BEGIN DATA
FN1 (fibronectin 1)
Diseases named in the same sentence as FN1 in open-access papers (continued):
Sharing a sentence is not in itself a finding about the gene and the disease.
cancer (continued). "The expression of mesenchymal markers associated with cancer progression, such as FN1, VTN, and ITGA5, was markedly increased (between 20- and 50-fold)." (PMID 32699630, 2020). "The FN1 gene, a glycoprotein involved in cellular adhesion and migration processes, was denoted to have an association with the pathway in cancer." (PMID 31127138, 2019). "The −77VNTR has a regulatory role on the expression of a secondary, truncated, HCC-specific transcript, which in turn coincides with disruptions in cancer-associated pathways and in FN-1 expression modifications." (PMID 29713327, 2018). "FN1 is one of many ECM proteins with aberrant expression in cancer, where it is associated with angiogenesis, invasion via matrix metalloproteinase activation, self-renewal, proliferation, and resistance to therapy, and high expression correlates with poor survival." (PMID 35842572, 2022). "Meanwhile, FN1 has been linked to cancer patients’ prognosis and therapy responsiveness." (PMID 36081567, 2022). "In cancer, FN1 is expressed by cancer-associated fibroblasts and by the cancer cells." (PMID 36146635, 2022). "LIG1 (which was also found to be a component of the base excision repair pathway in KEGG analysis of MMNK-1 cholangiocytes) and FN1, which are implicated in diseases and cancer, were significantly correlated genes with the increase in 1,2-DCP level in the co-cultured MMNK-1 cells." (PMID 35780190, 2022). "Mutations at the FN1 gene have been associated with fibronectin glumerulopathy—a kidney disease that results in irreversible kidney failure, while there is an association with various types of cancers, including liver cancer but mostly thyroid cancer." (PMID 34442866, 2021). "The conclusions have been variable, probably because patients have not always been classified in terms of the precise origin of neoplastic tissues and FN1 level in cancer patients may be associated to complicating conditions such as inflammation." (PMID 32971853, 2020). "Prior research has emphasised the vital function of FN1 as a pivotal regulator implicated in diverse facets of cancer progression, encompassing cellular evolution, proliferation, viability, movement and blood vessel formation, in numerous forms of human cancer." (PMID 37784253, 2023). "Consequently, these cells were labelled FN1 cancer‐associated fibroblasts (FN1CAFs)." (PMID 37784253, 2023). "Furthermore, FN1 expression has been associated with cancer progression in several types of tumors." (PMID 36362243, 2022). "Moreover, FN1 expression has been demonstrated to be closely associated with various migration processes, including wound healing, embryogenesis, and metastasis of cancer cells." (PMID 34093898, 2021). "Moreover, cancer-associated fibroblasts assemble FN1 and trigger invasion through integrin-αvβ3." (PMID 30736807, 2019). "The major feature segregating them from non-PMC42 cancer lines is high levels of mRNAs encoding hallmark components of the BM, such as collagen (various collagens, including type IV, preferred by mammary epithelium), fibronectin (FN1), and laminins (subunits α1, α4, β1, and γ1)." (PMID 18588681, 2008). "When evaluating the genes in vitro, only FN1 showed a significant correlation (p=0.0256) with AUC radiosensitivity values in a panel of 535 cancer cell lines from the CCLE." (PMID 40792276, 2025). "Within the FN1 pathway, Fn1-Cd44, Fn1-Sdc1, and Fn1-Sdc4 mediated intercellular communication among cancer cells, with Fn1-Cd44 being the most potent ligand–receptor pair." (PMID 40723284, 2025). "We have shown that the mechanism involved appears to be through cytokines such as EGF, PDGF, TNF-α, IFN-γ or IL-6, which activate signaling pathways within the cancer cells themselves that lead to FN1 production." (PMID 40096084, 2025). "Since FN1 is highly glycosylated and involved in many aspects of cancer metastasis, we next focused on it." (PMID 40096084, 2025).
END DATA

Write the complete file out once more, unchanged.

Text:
FN1 (fibronectin 1)
Diseases named in the same sentence as FN1 in open-access papers (continued):
Sharing a sentence is not in itself a finding about the gene and the disease.
cancer (continued). "The expression of mesenchymal markers associated with cancer progression, such as FN1, VTN, and ITGA5, was markedly increased (between 20- and 50-fold)." (PMID 32699630, 2020). "The FN1 gene, a glycoprotein involved in cellular adhesion and migration processes, was denoted to have an association with the pathway in cancer." (PMID 31127138, 2019). "The −77VNTR has a regulatory role on the expression of a secondary, truncated, HCC-specific transcript, which in turn coincides with disruptions in cancer-associated pathways and in FN-1 expression modifications." (PMID 29713327, 2018). "FN1 is one of many ECM proteins with aberrant expression in cancer, where it is associated with angiogenesis, invasion via matrix metalloproteinase activation, self-renewal, proliferation, and resistance to therapy, and high expression correlates with poor survival." (PMID 35842572, 2022). "Meanwhile, FN1 has been linked to cancer patients’ prognosis and therapy responsiveness." (PMID 36081567, 2022). "In cancer, FN1 is expressed by cancer-associated fibroblasts and by the cancer cells." (PMID 36146635, 2022). "LIG1 (which was also found to be a component of the base excision repair pathway in KEGG analysis of MMNK-1 cholangiocytes) and FN1, which are implicated in diseases and cancer, were significantly correlated genes with the increase in 1,2-DCP level in the co-cultured MMNK-1 cells." (PMID 35780190, 2022). "Mutations at the FN1 gene have been associated with fibronectin glumerulopathy—a kidney disease that results in irreversible kidney failure, while there is an association with various types of cancers, including liver cancer but mostly thyroid cancer." (PMID 34442866, 2021). "The conclusions have been variable, probably because patients have not always been classified in terms of the precise origin of neoplastic tissues and FN1 level in cancer patients may be associated to complicating conditions such as inflammation." (PMID 32971853, 2020). "Prior research has emphasised the vital function of FN1 as a pivotal regulator implicated in diverse facets of cancer progression, encompassing cellular evolution, proliferation, viability, movement and blood vessel formation, in numerous forms of human cancer." (PMID 37784253, 2023). "Consequently, these cells were labelled FN1 cancer‐associated fibroblasts (FN1CAFs)." (PMID 37784253, 2023). "Furthermore, FN1 expression has been associated with cancer progression in several types of tumors." (PMID 36362243, 2022). "Moreover, FN1 expression has been demonstrated to be closely associated with various migration processes, including wound healing, embryogenesis, and metastasis of cancer cells." (PMID 34093898, 2021). "Moreover, cancer-associated fibroblasts assemble FN1 and trigger invasion through integrin-αvβ3." (PMID 30736807, 2019). "The major feature segregating them from non-PMC42 cancer lines is high levels of mRNAs encoding hallmark components of the BM, such as collagen (various collagens, including type IV, preferred by mammary epithelium), fibronectin (FN1), and laminins (subunits α1, α4, β1, and γ1)." (PMID 18588681, 2008). "When evaluating the genes in vitro, only FN1 showed a significant correlation (p=0.0256) with AUC radiosensitivity values in a panel of 535 cancer cell lines from the CCLE." (PMID 40792276, 2025). "Within the FN1 pathway, Fn1-Cd44, Fn1-Sdc1, and Fn1-Sdc4 mediated intercellular communication among cancer cells, with Fn1-Cd44 being the most potent ligand–receptor pair." (PMID 40723284, 2025). "We have shown that the mechanism involved appears to be through cytokines such as EGF, PDGF, TNF-α, IFN-γ or IL-6, which activate signaling pathways within the cancer cells themselves that lead to FN1 production." (PMID 40096084, 2025). "Since FN1 is highly glycosylated and involved in many aspects of cancer metastasis, we next focused on it." (PMID 40096084, 2025).